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CHARLOTTE, United States - American Hero. Silver Fox. Gentleman Ned. Leader of the Alabama Gang.
They’re known by other names or titles, but when you think about the lives and careers of Bud Moore, David Pearson, Ned Jarrett and Bobby Allison, they have many things in common. On the track, they’ve made multiple trips to victory lane as members of Ford Racing and have all won NASCAR Sprint Cup Series championships. Now, they’ll be forever intertwined off the track as members of the 2011 NASCAR Hall of Fame induction class.
When NASCAR announced its plans to start a Hall of Fame and chose Charlotte, NC, as its location, there was never any doubt that these four men, along with fellow inductee Lee Petty, would one day be enshrined in its hallowed halls. The fact they’re going in as the second group overall, however, surprised just about all of them.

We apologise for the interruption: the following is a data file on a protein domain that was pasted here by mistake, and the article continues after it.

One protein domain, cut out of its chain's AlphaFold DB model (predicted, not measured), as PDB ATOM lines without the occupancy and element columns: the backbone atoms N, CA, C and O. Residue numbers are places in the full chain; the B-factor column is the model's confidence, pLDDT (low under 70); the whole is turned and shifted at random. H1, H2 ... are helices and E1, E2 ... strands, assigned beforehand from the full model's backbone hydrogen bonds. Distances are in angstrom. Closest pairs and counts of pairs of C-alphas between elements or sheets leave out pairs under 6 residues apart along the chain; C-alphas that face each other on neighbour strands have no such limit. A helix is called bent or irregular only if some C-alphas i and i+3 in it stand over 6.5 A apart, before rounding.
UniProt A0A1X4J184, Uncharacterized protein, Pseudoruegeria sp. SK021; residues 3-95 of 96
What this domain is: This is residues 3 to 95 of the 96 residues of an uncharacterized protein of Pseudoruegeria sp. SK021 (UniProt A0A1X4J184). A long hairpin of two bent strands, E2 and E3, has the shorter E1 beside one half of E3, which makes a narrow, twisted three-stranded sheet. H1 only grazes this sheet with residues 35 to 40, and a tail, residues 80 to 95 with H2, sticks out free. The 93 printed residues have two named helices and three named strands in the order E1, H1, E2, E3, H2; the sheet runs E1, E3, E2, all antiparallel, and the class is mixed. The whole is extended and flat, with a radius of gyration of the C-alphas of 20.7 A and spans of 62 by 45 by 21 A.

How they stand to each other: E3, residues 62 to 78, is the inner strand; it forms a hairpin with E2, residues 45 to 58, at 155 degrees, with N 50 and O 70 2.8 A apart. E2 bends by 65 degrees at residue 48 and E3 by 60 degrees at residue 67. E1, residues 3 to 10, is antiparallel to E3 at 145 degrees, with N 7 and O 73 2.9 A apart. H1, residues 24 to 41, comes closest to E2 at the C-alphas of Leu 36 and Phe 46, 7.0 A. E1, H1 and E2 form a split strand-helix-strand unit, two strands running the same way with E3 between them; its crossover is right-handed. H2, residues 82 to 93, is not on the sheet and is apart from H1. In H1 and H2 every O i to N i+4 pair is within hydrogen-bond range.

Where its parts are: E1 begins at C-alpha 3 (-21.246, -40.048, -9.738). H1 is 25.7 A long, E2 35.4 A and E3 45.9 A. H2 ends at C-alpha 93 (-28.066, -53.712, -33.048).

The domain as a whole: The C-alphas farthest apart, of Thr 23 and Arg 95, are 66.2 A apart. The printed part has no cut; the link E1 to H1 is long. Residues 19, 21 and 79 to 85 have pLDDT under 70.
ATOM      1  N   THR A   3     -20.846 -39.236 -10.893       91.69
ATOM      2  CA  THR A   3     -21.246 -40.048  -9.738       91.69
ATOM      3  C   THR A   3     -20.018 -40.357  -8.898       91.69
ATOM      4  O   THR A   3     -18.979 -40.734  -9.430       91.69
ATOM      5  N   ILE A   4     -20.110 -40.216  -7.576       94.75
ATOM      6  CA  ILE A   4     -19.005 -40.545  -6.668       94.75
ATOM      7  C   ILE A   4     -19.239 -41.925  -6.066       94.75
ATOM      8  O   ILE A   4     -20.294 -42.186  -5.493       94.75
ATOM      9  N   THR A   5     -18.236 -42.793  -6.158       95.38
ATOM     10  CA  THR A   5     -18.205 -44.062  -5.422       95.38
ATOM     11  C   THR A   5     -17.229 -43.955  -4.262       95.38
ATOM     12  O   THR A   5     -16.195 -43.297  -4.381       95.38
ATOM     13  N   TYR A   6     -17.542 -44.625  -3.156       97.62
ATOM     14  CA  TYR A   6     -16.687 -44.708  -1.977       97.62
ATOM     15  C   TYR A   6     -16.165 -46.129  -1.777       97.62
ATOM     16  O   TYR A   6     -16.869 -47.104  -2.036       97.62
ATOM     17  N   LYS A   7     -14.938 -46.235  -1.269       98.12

“It’s a great honor to go in this round. What was really thrilling to me was when France got up and started calling out the ones going in and he called out David Pearson first and then Bobby Allison and then Lee Petty. Then he got to Ned Jarrett and he hesitated when he got to me,” recalled Moore. “Then he finally turned around and said it was gonna be Bud Moore. I tell you, I was speechless. Tears came to my eyes and it was something to know I was picked over some of the other guys.”